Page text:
Cooking Classes for Health and Budget, with a Side of Joy

Photos courtesy of 18 Reasons


“Getting people excited about making meals at home.”

That’s a goal that would seem easy to reach with mouth-watering classes like “Flavors of Malaysia” or “Japanese Baking and Sweets” at the community cooking school run by 18 Reasons. But this San Francisco–based nonprofit also teaches students how to prepare wholesome, delicious food when budgets are tight and busy work schedules leave little time for cooking from scratch.

Their 6-week “Cooking Matters” classes, held at health clinics, schools, and other community institutions, are free for families in low-income neighborhoods and include all ingredients needed for the recipes, plus extra for people to take home. In addition to kitchen skills, nutrition basics, and shopping on a budget, students learn how to enjoy cooking. “It has to be fun and delicious, or it won’t stick,” says Executive Director Sarah Nelson. “That’s why we don’t dwell on the health benefits of, say, broccoli, but ask: ‘How can I make that really tasty, so my kids will eat it?’”

Come for the food, stay for the community

Cooking Matters graduates understand what motivates participants, which is why 18 Reasons hires them as Peer Health Educators to teach the courses. Instructor Violeta Sandoval had just arrived from her native El Salvador when she took the course. “I was longing for community and familiar foods in addition to eating healthier and making ends meet,” she recalls.

Now her classes, held in Spanish, help others stretch their food budget, find camaraderie, and prepare wholesome and delicious meals. “As a group, we choose a favorite dish and make it healthier and more affordable without losing any of the flavor,” she says. “At the end of class, we all eat together—that’s everybody’s favorite part.”



Making the most of food, the creative way

As part of meal planning, students learn to incorporate leftovers and use ingredients to their fullest potential. Sandoval gives examples: “Beet, radish, and carrot greens often get composted, but they’re tasty and nutritious, so we teach people how to cook with them.” One of her favorite food-saving dishes is the pie on this page, which uses leftover chicken and radish greens but can also be adapted for other meats and vegetables.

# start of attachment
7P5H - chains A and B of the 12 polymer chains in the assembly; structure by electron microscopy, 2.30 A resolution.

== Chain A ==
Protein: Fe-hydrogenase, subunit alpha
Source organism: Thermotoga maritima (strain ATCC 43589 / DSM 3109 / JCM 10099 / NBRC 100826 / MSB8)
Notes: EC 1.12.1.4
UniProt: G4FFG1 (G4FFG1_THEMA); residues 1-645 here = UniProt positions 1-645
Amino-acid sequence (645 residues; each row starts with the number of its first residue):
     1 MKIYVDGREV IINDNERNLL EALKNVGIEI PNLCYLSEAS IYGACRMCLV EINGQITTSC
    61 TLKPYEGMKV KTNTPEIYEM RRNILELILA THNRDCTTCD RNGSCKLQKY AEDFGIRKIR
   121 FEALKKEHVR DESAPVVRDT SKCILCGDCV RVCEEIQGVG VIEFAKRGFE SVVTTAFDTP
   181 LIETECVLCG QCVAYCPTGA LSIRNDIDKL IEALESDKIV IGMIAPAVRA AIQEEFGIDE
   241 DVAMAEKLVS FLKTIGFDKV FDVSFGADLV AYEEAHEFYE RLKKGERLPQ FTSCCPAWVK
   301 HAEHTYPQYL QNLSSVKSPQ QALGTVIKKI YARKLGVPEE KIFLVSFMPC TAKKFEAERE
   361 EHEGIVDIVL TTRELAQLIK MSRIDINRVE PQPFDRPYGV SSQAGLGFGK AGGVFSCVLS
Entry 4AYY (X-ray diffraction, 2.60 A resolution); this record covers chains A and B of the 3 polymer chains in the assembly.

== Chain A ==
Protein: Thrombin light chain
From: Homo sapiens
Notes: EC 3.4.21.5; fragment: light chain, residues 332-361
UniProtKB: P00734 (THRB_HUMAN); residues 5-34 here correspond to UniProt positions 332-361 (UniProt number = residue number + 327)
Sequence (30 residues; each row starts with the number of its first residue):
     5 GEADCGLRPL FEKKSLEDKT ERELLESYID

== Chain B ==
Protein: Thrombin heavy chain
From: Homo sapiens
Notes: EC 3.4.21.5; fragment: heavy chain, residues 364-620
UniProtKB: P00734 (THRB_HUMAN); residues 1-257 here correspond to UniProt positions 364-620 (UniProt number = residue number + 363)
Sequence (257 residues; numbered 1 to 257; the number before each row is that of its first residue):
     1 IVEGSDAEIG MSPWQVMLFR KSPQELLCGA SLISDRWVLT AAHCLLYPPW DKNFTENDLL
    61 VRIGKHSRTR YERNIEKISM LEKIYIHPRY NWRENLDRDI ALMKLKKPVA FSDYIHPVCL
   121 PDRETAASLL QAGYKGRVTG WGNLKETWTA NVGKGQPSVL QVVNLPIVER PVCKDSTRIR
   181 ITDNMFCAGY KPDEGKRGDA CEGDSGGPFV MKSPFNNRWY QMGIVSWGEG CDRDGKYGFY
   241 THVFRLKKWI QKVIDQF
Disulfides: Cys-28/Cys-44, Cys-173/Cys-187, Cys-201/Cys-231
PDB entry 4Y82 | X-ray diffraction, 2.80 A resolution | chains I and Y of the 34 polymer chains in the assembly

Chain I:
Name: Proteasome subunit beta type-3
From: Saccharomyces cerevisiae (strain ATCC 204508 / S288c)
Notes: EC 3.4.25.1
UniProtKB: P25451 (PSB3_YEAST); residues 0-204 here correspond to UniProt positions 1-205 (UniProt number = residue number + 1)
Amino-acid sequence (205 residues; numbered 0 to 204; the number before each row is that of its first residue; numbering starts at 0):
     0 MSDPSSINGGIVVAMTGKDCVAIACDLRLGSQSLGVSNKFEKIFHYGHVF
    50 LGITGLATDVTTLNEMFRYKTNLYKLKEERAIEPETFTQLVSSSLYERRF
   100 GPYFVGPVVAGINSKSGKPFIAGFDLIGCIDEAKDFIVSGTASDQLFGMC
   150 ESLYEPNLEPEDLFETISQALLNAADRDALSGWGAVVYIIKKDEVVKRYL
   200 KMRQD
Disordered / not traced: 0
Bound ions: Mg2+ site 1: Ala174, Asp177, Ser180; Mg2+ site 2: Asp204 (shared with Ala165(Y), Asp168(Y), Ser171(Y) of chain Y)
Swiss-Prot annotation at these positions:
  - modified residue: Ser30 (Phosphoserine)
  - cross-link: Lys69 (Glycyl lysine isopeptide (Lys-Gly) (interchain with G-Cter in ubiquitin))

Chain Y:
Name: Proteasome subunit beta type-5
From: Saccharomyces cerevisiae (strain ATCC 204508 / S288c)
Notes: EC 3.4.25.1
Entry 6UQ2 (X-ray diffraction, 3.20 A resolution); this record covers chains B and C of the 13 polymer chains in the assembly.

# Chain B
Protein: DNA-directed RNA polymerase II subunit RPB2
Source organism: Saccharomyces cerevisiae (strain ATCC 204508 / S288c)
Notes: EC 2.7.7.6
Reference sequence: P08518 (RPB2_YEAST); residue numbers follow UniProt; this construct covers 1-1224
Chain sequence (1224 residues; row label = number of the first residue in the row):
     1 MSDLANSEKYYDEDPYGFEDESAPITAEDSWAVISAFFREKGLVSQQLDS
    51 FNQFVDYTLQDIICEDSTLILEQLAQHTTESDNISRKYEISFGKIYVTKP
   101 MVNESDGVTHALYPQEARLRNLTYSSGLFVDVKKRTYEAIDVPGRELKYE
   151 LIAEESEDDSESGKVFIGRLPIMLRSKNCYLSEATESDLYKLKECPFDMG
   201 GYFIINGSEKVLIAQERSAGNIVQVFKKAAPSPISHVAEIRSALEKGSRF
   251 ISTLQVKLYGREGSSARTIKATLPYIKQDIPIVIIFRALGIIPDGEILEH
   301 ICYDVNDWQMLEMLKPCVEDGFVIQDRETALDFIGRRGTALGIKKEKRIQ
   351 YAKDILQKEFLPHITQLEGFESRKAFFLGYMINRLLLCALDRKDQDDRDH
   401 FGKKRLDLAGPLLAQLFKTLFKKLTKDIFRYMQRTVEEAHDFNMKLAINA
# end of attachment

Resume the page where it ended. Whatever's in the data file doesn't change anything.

Meet the Chefs

In collaboration with public agency StopWaste, 18 Reasons chefs recorded a small video library of food-saving hacks and recipes. Find it along with other tips and tools to make the most of food at




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  • Author: 18 Reasons


  • Radish greens (or other vegetables like spinach, beet greens, peppers, tomatoes, zucchini, etc.)
  • Leftover chicken (or other proteins like turkey, sausage, etc., or plant-based options like tofu or tempeh)
  • 2 eggs
  • Salt and pepper
  • 1 semi-baked 9-inch pie shell
  • Optional: grated cheese


Cube, chop, grind, or julienne vegetables. Cut meat into small pieces. Beat eggs with salt and pepper and mix with vegetables and meat. Pour mixture into pie shell. Bake at 300°F for 25 minutes, covering the pie with foil for the first 15 minutes.

Optional: Remove pie from the oven, top with grated cheese, and return to the oven to brown.

  • Category: Entrée